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Judy Blume "Starring Sally J. Freedman as Herself" - 4.5/5

I was recently reminded of this after a post about the rarity of children's books about Jews that aren't all Holocaust all the time. I remembered loving this as a kid and am pleased that it stands up well to a rereading as an adult. Blume really is a good writer.

This is the story of Sally, a ten-year-old girl who moves from New Jersey to Florida with her mom, brother, and grandma after World War II, because her brother has been ill and winters down south are recommended for people's health. The community they move to seems to be all Jewish and most of the other families are also down there for the winter due to illness.

Not only does Sally have to make new friends, but she also has to adjust to how different things are in the south, such as calling everyone ma'am and sir, and segregation (I love when she writes to her dad, confused about someone who scolded her and her friend for using the colored water fountain, and her dad says it's good that she's questioning these things, but tells her it's not that different up north, people are just quieter about it, and as an example asks her how many black kids were in her old school in New Jersey).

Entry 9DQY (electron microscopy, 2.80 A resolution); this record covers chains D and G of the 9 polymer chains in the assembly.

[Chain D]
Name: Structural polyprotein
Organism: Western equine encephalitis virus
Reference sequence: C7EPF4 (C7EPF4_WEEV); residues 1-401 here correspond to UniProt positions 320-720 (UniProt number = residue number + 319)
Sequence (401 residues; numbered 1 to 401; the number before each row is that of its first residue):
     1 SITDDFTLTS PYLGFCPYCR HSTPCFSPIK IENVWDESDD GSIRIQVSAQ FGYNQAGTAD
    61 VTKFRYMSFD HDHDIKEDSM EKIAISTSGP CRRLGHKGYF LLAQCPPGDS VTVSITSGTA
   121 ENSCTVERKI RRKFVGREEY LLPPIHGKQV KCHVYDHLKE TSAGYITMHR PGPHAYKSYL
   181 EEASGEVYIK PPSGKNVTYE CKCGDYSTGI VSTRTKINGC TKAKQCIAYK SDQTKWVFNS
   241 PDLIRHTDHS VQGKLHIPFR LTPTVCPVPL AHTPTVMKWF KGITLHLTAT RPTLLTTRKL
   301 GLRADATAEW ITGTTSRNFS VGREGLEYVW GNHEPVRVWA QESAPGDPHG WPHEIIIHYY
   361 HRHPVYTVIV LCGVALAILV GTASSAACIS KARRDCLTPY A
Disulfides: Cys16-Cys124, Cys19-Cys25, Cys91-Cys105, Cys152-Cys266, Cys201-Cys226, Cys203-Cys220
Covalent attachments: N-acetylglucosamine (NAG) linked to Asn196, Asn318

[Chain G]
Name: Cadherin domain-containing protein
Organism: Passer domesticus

The other main thread is Sally's wild imagination (including her deciding a strange old man who lives in their apartment building is Hitler in disguise) and how she misunderstands things she hears grown-ups talking about (reading this as an adult, it's much more amusing to see the things that fly over Sally's head).

If you never read this as a kid, or even if you did, I highly recommend checking it out. It's definitely a fun (and very quick) read.


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